Writing The Results Section Of A Research Paper Psychology Apa

How to Write a Lab Report

Saul McLeod published 2011


Conducting a piece of research is a requirement for most psychology degree courses.

Of course, before you write up the report you have to research human behavior, and collect some data.  Final year students often find it difficult to choose a suitable research topic for their psychology lab report, and usually attempt to make things more complicated than they need to be.

Ask you supervisor for advice, but if in doubt, keep it simple, choose a memory experiment (you don't get extra marks for originality).  Remember to make sure your research in psychology adheres to ethical guidelines.  You will also be likely to write your paper according to APA style.


Ethical Considerations in Research

If the study involves any of the following, due consideration should be made about (1) whether to conduct the study, (2) how best to protect the participants’ rights.

Psychological or physical discomfort.

Invasion of privacy. If you are researching on private property, such as a shopping mall, you should seek permission.

Deception about the nature of the study or the participants’ role in it. Unless you are observing public behavior, participants should be volunteers and told what your research is about. If possible obtain informed consent. You should only withhold information if the research cannot be carried out any other way.

Research with children. In a school you will need the head teacher's consent and, if (s)he thinks it is advisable, the written consent of the children's’ parents/guardians. Testing children in a lab requires the written consent of parents/guardians.

Research with non-human animals. Experimentation with animals should only rarely be attempted. You must be trained to handle and care for the animals and ensure that their needs are met (food, water, good housing, exercise, gentle handling and protection from disturbance). Naturalistic observation poses fewer problems but still needs careful consideration; the animals may be disturbed especially where they are breeding or caring for young.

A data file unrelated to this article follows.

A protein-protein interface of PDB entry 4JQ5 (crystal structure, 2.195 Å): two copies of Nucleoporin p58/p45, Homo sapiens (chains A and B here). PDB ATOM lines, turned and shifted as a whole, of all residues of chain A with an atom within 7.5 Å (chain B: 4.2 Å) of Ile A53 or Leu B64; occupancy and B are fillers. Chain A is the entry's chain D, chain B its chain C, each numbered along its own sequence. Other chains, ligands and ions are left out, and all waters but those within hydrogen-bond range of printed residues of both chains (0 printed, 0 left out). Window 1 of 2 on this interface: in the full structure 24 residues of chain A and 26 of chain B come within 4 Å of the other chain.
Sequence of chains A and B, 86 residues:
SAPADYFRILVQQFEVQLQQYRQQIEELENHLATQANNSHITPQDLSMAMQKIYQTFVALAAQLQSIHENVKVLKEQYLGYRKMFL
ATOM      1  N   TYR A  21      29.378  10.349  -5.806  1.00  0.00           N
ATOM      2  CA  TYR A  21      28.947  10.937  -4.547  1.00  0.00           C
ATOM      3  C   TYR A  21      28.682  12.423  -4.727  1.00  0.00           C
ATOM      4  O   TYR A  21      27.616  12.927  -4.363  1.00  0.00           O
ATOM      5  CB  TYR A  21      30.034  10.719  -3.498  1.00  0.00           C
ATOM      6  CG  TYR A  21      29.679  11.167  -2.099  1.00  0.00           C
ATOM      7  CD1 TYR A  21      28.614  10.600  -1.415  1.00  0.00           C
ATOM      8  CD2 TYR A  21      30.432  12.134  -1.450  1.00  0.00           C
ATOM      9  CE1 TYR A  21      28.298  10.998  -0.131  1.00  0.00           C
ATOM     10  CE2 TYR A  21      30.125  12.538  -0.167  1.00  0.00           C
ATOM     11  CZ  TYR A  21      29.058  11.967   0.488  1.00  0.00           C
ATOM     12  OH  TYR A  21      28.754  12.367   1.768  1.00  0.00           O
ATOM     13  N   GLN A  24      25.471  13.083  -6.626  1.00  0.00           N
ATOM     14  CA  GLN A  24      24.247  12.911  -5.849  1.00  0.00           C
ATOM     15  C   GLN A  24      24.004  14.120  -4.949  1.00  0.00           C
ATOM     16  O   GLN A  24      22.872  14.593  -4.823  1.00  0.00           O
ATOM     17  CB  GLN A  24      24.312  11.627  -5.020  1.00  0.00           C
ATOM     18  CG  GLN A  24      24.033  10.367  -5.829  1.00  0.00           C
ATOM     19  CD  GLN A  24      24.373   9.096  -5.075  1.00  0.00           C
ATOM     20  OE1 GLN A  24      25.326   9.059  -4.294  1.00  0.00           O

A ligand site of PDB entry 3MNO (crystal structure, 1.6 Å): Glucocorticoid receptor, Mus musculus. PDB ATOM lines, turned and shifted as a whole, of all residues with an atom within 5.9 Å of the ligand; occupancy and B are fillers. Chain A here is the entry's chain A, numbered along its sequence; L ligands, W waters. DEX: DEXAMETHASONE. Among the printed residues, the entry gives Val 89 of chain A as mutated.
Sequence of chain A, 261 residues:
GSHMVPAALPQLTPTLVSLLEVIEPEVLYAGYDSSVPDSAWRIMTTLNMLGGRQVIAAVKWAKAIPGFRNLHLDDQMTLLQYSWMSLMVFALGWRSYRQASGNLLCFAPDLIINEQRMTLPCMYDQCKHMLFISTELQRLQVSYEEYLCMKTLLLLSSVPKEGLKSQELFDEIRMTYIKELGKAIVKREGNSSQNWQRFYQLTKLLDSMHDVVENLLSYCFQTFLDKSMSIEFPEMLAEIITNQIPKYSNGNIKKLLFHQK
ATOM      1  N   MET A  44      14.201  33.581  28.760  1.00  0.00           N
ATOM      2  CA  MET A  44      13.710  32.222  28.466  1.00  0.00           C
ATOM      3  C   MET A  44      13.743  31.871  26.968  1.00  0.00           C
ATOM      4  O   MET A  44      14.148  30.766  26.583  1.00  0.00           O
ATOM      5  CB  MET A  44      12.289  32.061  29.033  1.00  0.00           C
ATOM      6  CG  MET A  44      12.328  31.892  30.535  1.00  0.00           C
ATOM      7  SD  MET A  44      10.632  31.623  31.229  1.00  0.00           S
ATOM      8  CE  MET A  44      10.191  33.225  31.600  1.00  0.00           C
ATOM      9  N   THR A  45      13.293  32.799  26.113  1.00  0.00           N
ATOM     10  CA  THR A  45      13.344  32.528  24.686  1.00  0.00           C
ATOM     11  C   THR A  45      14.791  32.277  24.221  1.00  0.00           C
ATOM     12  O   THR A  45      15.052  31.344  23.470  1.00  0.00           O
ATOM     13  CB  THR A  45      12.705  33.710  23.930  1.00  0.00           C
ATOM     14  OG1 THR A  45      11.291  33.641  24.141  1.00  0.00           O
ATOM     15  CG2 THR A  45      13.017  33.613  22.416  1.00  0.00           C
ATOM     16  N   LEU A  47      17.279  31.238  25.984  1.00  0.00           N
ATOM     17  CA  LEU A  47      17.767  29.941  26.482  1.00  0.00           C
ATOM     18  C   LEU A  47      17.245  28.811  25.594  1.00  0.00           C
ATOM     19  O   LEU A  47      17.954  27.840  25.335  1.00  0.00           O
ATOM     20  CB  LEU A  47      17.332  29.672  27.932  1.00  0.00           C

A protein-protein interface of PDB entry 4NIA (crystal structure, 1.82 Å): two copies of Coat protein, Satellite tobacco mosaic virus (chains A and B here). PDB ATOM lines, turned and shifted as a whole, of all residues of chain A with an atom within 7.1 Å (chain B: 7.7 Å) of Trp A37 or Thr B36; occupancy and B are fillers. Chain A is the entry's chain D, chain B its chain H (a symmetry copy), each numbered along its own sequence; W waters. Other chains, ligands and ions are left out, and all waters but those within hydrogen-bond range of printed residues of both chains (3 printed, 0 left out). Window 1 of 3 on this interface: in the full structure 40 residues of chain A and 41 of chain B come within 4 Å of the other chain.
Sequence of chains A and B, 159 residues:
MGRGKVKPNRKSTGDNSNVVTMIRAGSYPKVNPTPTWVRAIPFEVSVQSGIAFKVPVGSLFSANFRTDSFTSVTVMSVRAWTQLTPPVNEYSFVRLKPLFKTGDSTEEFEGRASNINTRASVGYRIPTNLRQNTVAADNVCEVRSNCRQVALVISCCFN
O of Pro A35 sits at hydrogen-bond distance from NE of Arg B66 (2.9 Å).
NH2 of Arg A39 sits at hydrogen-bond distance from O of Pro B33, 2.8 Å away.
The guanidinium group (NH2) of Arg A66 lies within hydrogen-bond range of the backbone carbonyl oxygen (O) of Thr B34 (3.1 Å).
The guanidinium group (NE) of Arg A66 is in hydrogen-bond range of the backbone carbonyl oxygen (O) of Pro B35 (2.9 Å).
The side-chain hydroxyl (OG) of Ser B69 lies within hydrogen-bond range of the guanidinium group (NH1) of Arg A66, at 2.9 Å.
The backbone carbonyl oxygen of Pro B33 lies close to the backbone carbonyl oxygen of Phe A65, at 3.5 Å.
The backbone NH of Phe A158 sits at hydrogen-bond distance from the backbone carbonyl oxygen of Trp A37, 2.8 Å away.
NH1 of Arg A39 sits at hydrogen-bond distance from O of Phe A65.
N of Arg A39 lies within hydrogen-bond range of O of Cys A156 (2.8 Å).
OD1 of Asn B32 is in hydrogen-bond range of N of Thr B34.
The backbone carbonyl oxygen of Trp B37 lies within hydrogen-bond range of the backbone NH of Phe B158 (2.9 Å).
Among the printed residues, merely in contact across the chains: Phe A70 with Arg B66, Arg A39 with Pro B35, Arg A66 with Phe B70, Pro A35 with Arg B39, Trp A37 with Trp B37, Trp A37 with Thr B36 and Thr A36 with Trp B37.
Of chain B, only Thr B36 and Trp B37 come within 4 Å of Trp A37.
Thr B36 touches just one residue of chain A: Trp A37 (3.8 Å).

When conducting investigations, never:

    • Insult, offend or anger participants.

    • Make participants believe they may have harmed or upset someone else.

    • Break the law or encourage others to do it.

    • Contravene the Data Protection Act.

    • Copy tests or materials without permission of the copyright holder.

    • Make up data.

    • Copy other people’s work without crediting it.

    • Claim that somebody else’s wording is your own.

Infringement of any ethical guidelines may result in disqualification of the project.


Lab Report Format

Title page, abstract, references and appendices are started on separate pages (subsections from the main body of the report are not). Use double-line spacing of text, font size 12, and include page numbers.

The report should have a thread of argument linking the prediction in the introduction to the content in the discussion.


1. Title Page:

This must indicate what the study is about. It must include the IV & DV. It should not be written as a question.


2. Abstract: (you write this last)

The abstract comes at the beginning of your report but is written at the end.

The abstract provides a concise and comprehensive summary of a research report. Your style should be brief, but not using note form. Look at examples in journal articles. It should aim to explain very briefly (about 150 words) the following: